CONLON: I don’t deny the disturbing content of those works, Kurt, I’m only saying that disturbing content alone doesn’t make something a horror novel—I’ll add, “to me.” The Exorcist, Dracula, Frankenstein, and The Haunting of Hill House all are horror novels because they derive from the traditions of the Gothic in literature. The Old Man and the Sea simply doesn’t. Cosmic indifference doesn’t, in itself, make something horror. The idea was central for Lovecraft, yes, but he used it in conjunction with all sorts of other Gothic machinery in his stories. They are horror.
NEWTON: I think your definition of horror might be a bit too narrowly defined, while mine might be a bit too broad. Tom Piccirilli’s A Choir of Ill Children could be classified as Southern Gothic, but, while it approaches the literary dark, for me it isn’t a horror novel. And I’ve read it twice! So, based on these revelations, I would have to say I’m a dark fiction writer/reader. Unfortunately, when I go to the local bookstore, there isn’t a shelf that says Dark Fiction. So I tend to go fishing...so to speak.
CONLON: Well, all of us here are known more-or-less as horror writers, I guess. I don’t consider myself one at all, actually—I’m very interested in the Gothic tradition in literature, but I’m hardly interested at all in what’s published today as “horror.” How about you all? Do you consider yourself horror writers?
MORTON: Yes, I do...and proudly so, in fact. I think horror writers are in many respects psychiatrists for their cultures—we hold up the fears, demand that everyone look at them and acknowledge them, and some will leave that experience better for it. The end result of experiencing well-done horror fiction can be growth, catharsis, or even great joy. I know certain experiences with horror in my life had a significant impact on me; I remember, for example, being very young and reading a ghost story (“Shottle Bop” by Theodore Sturgeon), and I was alone in the house and the sun was setting and I got really scared—but when my mom got home, I’d never been so happy to see her and it was a wonderful feeling. In the last few years, one book that I found deeply disturbing and moving was John R. Little’s Miranda, and when I gave the book to my partner Ricky, he was equally affected, and we talked about it and it gave us an experience that we shared together. I find that other forms of literature seldom provide these sorts of jolts out of the mundane, and of course one of the things that good horror fiction does is strive to create something intense. I think it’s quite an honorable tradition.
Now, to really dissect part of that question, Chris—I note you referred to “what’s published today as ‘horror,’” and here’s where I’m going to get nasty: I don’t consider a lot of contemporary so-called horror fiction to be horror at all. Sometime after the ’80s, after the splatterpunks introduced the notion of “extreme” horror and slasher movies pushed gore ever further, it became fashionable to market certain works as “pushing the envelope” simply because of the amount of gore and sex that were offered up. A lot of this work—which I’ve come to call the “fuck the stumps” school of writing—does virtually nothing to create real suspense or tension, instead attempting merely to revolt or disgust. Put another way: They’ve traded in an emotional response for a purely physical one. They want to make you nauseous, not frightened. And to me that makes them pornography, since pornography aims to elicit a physical response. And I’m not saying there’s anything necessarily wrong with pornography—see Alan Moore’s Lost Girls for an example of how pornography can indeed become astounding art—but these books just aren’t horror.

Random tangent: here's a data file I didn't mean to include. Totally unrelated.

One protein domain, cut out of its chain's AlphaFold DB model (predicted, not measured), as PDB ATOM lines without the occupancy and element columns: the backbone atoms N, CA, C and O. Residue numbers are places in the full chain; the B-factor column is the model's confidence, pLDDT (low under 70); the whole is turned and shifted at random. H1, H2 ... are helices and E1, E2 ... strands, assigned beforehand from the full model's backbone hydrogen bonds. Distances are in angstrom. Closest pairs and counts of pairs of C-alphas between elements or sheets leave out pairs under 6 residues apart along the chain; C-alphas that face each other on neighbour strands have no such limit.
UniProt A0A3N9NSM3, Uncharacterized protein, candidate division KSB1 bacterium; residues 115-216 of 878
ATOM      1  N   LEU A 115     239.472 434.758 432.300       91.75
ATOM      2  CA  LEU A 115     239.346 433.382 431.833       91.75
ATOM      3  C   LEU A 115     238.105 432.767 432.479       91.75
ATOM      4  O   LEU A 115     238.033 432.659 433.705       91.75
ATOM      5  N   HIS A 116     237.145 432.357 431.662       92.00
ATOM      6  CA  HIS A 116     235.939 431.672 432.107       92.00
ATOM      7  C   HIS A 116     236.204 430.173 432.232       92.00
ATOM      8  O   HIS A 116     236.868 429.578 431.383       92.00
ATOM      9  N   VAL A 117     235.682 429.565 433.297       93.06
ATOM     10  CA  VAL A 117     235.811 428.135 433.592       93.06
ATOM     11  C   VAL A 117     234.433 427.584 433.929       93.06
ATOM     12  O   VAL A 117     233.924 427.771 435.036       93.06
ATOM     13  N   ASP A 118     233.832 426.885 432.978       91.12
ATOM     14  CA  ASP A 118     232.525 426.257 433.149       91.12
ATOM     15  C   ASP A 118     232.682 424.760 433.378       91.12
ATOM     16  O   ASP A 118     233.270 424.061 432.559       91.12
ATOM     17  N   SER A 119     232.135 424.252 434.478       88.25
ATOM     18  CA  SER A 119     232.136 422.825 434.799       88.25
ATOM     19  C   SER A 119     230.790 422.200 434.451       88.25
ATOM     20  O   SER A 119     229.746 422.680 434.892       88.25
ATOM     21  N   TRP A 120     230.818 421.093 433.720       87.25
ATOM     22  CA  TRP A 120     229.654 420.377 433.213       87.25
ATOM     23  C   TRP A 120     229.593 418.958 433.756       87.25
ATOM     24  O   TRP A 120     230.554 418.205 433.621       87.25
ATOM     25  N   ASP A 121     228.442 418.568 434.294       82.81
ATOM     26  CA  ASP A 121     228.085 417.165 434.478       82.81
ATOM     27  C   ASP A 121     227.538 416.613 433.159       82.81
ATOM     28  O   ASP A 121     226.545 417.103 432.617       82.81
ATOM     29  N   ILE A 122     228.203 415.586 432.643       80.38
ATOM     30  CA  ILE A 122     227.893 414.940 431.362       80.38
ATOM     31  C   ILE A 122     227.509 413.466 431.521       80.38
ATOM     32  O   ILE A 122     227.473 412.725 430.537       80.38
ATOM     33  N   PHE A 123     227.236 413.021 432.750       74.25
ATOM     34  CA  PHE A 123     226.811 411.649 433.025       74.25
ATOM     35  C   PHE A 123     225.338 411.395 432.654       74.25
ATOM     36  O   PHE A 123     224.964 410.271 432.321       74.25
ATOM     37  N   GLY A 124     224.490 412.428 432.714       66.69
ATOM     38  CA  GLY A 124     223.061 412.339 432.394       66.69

In some respects I suppose I like the old notion that some of the Gothic writers espoused: That they strove to evoke “terror,” and considered “horror” vulgar. Maybe “fuck the stumps” books really are horror, and terror is what interests me. So, the roundabout answer, Chris, is: Please call me a terror writer!
CONLON: Richard Matheson makes that same distinction between horror and terror, yes. Kurt, what about you?
NEWTON: I’m a horror writer, a fantasy writer, a science fiction writer, a writer of slipstream, magic realism, even mainstream. However, my themes (themes of loss, and despair, and the struggle with self-destructive tendencies) tend to plant me mostly in the horror genre. Horror is like my first friend. We have a lot in common. We get along. We go way back. But that doesn’t mean I haven’t made other friends along the way. Learned new things. Experimented. So, for lack of a better definition, a horror writer I am.
PRENTISS: I’ll admit to horror, and am fascinated by the same themes you mention, Kurt: loss, despair, self-destruction. I’d also add the fear that life isn’t as clear-cut and easy to understand as we’d like to think. There’s this line in Hardy’s Jude the Obscure: “Events did not rhyme quite as he had thought.” The realization that life doesn’t necessarily make any sense—what better genre is there than horror to depict such agonizing disillusionment? In its many forms, horror literature dramatizes the unknowable; it literalizes the essential strangeness of the world. To me, that’s an inexhaustible, admirable subject.
And Lisa, I’m not the best guy to defend the splatterpunk and extreme horror folk, but I’ll try. As I recall, the “extreme” label was at least initially intended to refer not (or at least not only) to extreme sex and gore, but to the extreme psychological reactions those elements could produce in characters and in the reader. Revolt and disgust are psychological reactions as much as they are physical, and they can be quite effective…(and here’s where I expect we're in agreement) in moderation. Too much extreme content, and a story can fall from the heights of horror/terror into low comedy. But hell, a lot of that comedy is intentional, and if the right reader’s in the right mood, it can be darkly amusing.
MORTON: So why aren’t you a horror writer, Chris?
CONLON: Well, I think Kurt’s earlier insistence on what horror is to him maybe applies here. A lot of people do seem to see my stories as horror—I guess they’d have to be asked why. The supernatural appears in my work occasionally, but rarely is it particularly scary. I use the supernatural as a metaphorical way to get at my characters’ inner psychological states, not to try to frighten the reader—I never think about the reader, actually. Now, I realize that people will say that lots of great horror writers have used the supernatural for exactly the reason I just stated. That’s okay. If others want to call me a horror writer, I don’t mind. Yet I’ve written books about the silent movie days of Hollywood, the biggest slave auction in American history, and the Lincoln assassination, too. To me, I’m simply a writer.
For Part Two of this discussion, please visit Kurt Newton’s blog at http://kurtnewton.wordpress.com/2010/05/26/horror-and-terror-slashers-and-stumps-part-two/